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Anne Mikolay

When I was a little girl, I adored Santa Claus. Despite my friends’ logical arguments to the contrary, I refused to surrender the myth. There was a sort of comfort, a naive sense of security and hope, in thinking there was a powerful being out there that could make all things right with the world. I did not want to give that up, not even when directly presented with the truth.

One Christmas Eve, I rolled over in bed and saw my dad coming down from the attic carrying a small table in his hands. He closed the attic door and descended the stairs to the living room. I thought nothing of it and went back to sleep. On Christmas morning, I discovered Santa had brought me a little table and chair to go with my play dishes and dolls. Clearly, this was the table I had seen my father carrying out of the attic. My friends were right about Santa; the proof was staring me in the face, but I didn’t see it. I happily played with the gifts Santa Claus had brought and gave no thought whatsoever to what I had seen the night before. You could have beaten me over the head with the table and chair, and I still would not have acknowledged the truth. On some level, I just didn’t want to. The magic world of Santa Claus was real; I believed it, and that was that.

The mind is a powerful thing. Often, we believe what we want to believe despite conflicting evidence. There’s even a technical term for this human tendency: selective perception bias. We pay close attention to evidence and arguments that support our own conclusions, and we discount evidence to the contrary. We make up our minds about someone or something and stubbornly resist opposing thought. My Christmas experience so long ago is a clear example of selective perception bias.

And so is a certain Republican president refusing to accept the results of the 2020 presidential election.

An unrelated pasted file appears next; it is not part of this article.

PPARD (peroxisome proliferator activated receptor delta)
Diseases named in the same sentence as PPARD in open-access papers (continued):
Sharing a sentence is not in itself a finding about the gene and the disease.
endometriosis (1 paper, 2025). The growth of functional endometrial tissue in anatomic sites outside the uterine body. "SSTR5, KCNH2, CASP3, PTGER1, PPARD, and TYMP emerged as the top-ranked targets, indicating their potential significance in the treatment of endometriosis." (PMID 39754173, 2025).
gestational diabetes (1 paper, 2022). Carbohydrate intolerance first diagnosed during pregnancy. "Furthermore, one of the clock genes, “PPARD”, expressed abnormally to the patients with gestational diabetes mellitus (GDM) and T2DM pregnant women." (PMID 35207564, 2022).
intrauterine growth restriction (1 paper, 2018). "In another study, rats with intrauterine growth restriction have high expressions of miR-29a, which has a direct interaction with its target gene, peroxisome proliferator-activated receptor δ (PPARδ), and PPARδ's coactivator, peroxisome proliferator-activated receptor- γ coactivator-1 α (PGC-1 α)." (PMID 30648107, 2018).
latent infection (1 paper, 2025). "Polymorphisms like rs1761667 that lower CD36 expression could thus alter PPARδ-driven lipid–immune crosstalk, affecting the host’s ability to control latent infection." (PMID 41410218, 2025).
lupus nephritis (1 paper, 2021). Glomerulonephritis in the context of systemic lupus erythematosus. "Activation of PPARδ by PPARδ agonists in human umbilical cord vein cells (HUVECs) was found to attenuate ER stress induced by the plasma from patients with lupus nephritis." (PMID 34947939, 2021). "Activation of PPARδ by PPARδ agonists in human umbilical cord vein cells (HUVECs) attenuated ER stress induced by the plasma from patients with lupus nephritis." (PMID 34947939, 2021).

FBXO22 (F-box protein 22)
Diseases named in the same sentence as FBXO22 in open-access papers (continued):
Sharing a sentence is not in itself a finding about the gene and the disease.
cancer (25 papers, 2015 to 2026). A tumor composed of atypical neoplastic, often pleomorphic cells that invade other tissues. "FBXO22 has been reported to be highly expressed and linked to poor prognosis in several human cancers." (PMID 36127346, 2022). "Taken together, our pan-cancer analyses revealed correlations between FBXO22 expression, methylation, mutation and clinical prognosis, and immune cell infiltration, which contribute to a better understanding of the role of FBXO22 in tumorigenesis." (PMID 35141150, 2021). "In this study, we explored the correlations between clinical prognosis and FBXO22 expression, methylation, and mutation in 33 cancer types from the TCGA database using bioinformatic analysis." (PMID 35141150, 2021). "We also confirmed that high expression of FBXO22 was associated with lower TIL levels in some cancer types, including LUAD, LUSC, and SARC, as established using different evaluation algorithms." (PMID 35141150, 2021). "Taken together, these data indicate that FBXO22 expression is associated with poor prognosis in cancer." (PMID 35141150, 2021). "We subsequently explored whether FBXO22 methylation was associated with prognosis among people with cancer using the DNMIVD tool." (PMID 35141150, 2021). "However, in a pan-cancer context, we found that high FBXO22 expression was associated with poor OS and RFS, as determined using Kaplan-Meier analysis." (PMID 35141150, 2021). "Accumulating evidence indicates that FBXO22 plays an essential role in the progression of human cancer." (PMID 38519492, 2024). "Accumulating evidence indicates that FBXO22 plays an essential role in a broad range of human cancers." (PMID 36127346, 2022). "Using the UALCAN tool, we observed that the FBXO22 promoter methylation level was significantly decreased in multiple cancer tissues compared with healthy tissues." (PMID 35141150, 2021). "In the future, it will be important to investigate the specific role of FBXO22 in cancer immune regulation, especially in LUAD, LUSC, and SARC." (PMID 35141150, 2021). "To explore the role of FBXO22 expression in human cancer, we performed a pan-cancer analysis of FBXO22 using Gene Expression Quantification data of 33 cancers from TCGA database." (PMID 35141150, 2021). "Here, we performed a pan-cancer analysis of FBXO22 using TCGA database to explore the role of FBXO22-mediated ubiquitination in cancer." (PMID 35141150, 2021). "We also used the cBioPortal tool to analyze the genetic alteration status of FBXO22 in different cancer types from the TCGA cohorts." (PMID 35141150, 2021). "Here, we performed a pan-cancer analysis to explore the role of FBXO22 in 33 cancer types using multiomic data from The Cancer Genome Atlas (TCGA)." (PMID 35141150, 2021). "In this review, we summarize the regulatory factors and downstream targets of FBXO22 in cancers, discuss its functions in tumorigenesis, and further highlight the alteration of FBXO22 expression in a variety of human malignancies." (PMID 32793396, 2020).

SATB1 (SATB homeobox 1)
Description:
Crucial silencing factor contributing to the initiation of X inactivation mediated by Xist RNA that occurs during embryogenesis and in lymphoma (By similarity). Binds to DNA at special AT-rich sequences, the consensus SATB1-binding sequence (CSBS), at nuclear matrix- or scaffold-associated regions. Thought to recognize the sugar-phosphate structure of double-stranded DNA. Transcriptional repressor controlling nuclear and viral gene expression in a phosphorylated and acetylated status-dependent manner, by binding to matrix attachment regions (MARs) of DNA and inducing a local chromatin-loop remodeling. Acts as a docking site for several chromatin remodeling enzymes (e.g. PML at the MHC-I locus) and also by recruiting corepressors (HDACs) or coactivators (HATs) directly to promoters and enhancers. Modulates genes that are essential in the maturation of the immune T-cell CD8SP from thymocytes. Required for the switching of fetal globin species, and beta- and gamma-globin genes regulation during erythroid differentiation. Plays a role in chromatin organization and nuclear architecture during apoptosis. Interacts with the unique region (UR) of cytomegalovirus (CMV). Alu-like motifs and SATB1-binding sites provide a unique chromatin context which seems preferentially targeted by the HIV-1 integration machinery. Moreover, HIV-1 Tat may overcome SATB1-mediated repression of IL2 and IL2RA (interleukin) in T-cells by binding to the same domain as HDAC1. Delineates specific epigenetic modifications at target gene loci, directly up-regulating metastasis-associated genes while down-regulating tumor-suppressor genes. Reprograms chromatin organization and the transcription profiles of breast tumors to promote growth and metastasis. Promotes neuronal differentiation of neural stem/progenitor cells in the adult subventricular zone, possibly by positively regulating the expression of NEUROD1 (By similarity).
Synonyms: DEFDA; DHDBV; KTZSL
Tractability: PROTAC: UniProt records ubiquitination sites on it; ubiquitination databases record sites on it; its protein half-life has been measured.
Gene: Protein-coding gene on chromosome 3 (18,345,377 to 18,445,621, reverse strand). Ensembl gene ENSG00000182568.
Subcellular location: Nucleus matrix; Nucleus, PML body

It is, perhaps, less than seasonally benevolent to draw a parallel between Christmas and politics, but as President Trump has stated, “it is what it is.” Indeed, but selective perception bias prevents Trump and his supporters from seeing what it is. They don’t want to believe Joe Biden won the 2020 election; therefore, in their minds, the election was fraudulent. However, despite selective perception bias and fervent desire for a personally favorable outcome, truth is NOT subjective. The time has come to forego naivete and accept reality.

People can “speak their truth” freely in this country, but one’s personal truth, though very real to oneself, is not necessarily THE truth, supported by facts and evidence. Back in 2016, the Democrats’ truth was that Donald Trump couldn’t possibly have won the election. Fact: he did. In 2020, the Republicans’ truth is that Biden “stole” the election. Fact: he didn’t. Many, many years ago, a little girl’s truth was the existence of a magical man in a red suit. The little girl matured and accepted the evidence that disproved her personal truth. It’s time for the GOP to do the same.

At some point or another, we are all victims of our own minds and resist what we don’t want to be true. There comes a time, however, when existing in our own little worlds is detrimental to our health, and in this case, detrimental to our democracy. It’s time for the GOP to mature and cease playing mind games with their constituents. Like it or not, the evidence shows Joe Biden is the president-elect. Grow up already, and let’s get on with it.

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